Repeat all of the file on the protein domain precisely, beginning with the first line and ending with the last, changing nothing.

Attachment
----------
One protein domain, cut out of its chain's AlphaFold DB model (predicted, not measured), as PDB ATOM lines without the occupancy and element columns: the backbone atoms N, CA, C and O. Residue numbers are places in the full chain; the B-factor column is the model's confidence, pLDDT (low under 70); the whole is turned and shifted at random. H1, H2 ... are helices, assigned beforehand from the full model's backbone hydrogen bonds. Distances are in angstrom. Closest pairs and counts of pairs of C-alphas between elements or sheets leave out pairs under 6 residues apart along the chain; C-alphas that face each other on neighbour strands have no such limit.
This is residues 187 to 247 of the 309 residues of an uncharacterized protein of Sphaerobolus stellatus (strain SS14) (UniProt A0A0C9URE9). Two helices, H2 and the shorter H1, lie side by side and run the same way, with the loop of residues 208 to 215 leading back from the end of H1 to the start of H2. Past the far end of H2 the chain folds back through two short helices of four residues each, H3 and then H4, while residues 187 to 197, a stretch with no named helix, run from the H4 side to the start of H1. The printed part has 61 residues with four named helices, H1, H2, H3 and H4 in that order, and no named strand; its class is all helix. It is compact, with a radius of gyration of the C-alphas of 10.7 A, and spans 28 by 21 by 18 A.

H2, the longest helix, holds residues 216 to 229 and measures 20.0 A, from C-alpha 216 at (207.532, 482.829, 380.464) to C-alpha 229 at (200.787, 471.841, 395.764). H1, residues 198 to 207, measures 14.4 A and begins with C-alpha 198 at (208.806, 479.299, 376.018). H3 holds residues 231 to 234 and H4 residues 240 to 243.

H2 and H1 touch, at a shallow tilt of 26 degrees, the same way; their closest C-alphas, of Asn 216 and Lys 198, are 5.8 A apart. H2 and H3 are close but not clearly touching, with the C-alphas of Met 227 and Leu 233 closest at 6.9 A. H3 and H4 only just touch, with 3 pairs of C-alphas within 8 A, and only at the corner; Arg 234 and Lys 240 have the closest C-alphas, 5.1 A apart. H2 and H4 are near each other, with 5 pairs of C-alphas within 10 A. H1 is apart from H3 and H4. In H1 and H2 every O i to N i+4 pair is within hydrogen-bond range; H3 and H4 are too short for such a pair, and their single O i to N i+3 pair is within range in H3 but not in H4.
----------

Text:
One protein domain, cut out of its chain's AlphaFold DB model (predicted, not measured), as PDB ATOM lines without the occupancy and element columns: the backbone atoms N, CA, C and O. Residue numbers are places in the full chain; the B-factor column is the model's confidence, pLDDT (low under 70); the whole is turned and shifted at random. H1, H2 ... are helices, assigned beforehand from the full model's backbone hydrogen bonds. Distances are in angstrom. Closest pairs and counts of pairs of C-alphas between elements or sheets leave out pairs under 6 residues apart along the chain; C-alphas that face each other on neighbour strands have no such limit.
This is residues 187 to 247 of the 309 residues of an uncharacterized protein of Sphaerobolus stellatus (strain SS14) (UniProt A0A0C9URE9). Two helices, H2 and the shorter H1, lie side by side and run the same way, with the loop of residues 208 to 215 leading back from the end of H1 to the start of H2. Past the far end of H2 the chain folds back through two short helices of four residues each, H3 and then H4, while residues 187 to 197, a stretch with no named helix, run from the H4 side to the start of H1. The printed part has 61 residues with four named helices, H1, H2, H3 and H4 in that order, and no named strand; its class is all helix. It is compact, with a radius of gyration of the C-alphas of 10.7 A, and spans 28 by 21 by 18 A.

H2, the longest helix, holds residues 216 to 229 and measures 20.0 A, from C-alpha 216 at (207.532, 482.829, 380.464) to C-alpha 229 at (200.787, 471.841, 395.764). H1, residues 198 to 207, measures 14.4 A and begins with C-alpha 198 at (208.806, 479.299, 376.018). H3 holds residues 231 to 234 and H4 residues 240 to 243.

H2 and H1 touch, at a shallow tilt of 26 degrees, the same way; their closest C-alphas, of Asn 216 and Lys 198, are 5.8 A apart. H2 and H3 are close but not clearly touching, with the C-alphas of Met 227 and Leu 233 closest at 6.9 A. H3 and H4 only just touch, with 3 pairs of C-alphas within 8 A, and only at the corner; Arg 234 and Lys 240 have the closest C-alphas, 5.1 A apart. H2 and H4 are near each other, with 5 pairs of C-alphas within 10 A. H1 is apart from H3 and H4. In H1 and H2 every O i to N i+4 pair is within hydrogen-bond range; H3 and H4 are too short for such a pair, and their single O i to N i+3 pair is within range in H3 but not in H4.